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  • Filed under: Review
  • 11/11/2013

Tom Demac and Will Samson It Grows Again EP

In the grand scheme of collaborations, a meeting of the minds between Tom Demac and Will Samson ranks on the more unlikely end of things. The first is an old hand in the UK tech-house scene, known since the early '00s as a producer of bassline-centric club cuts. The second is a folky singer-songwriter whose output has so far been characterized by cloudy atmospherics and delicate guitar work. Nevertheless, It Grows Again, the pair's debut EP on Will Saul's Aus imprint, finds a middle ground between the two artists' differences that results in something relatively rare at the moment: clean, indie-shaded vocal dance music that actually works.

A large part of this is due to Demac's considerable talents as a producer. His aesthetic is restrained; it's clean in the mid-range, with emotive pads and well-tuned drums. However, his basslines, as usual, steal the show. "It Grows Again," the a-side, uses a hollow acid bassline to tease the ears, but then rounds things out with a heavily distorted (but not abrasive) sub-bass rumble. In lesser hands, this much low end might be muddy, but the mixing is so precise here that each element stands on its own. As a result, there's plenty of space for Samson's voice to take the stage and lead the song through its peaks and valleys. This is, however, also what will make or break this song for a lot of listeners. Samson has a unique way of singing that's atypical of dance music and more often found elsewhere in more acoustic genres. It works, but some might find his voice to be too twee for their tastes.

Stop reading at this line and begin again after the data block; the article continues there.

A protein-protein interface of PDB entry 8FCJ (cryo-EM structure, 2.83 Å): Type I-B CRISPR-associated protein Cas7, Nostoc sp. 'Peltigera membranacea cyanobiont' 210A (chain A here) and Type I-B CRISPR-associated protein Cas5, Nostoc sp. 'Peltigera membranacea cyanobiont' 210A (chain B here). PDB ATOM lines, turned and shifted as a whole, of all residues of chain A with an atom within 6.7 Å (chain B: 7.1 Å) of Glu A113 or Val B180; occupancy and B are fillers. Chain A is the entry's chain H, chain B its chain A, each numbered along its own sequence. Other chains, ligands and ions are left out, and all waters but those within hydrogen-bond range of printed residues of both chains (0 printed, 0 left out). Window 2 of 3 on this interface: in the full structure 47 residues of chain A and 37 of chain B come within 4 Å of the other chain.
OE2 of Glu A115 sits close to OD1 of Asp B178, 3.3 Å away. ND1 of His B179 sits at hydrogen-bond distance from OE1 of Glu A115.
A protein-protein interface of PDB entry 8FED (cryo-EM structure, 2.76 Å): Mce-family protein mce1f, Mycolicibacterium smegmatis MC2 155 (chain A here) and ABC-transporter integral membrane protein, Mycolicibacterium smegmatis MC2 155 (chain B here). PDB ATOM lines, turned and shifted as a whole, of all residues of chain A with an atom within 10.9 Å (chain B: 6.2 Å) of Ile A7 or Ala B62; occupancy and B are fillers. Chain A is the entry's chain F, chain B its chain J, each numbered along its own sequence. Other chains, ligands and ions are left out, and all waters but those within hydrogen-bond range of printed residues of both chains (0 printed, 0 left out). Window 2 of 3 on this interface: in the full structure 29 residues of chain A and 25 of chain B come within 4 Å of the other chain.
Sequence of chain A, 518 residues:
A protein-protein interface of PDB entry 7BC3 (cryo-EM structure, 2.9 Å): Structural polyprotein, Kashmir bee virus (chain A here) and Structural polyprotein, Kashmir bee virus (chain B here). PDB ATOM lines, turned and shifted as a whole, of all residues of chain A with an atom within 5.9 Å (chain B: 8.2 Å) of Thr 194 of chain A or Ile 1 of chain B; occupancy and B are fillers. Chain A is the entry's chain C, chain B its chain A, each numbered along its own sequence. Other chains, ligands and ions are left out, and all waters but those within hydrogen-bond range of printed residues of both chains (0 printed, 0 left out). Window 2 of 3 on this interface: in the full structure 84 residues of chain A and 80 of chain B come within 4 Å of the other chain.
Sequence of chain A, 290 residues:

Much of the same can be said for the EP's b-side, "Chasing Shadows," which features Samson cooing again, although this time Demac pairs him with more loopy shuffling rhythms and a chunky, resonant bassline. It's similarly laid back, but lacks the epic feeling that makes the a-side so compelling. It's better in its second incarnation on the EP, the subtly different "Formula" mix, which punches up the swing on the drums and adds a layer of crackling dirt across the surface that completes the transformation into a late-night, red-lit basement banger.

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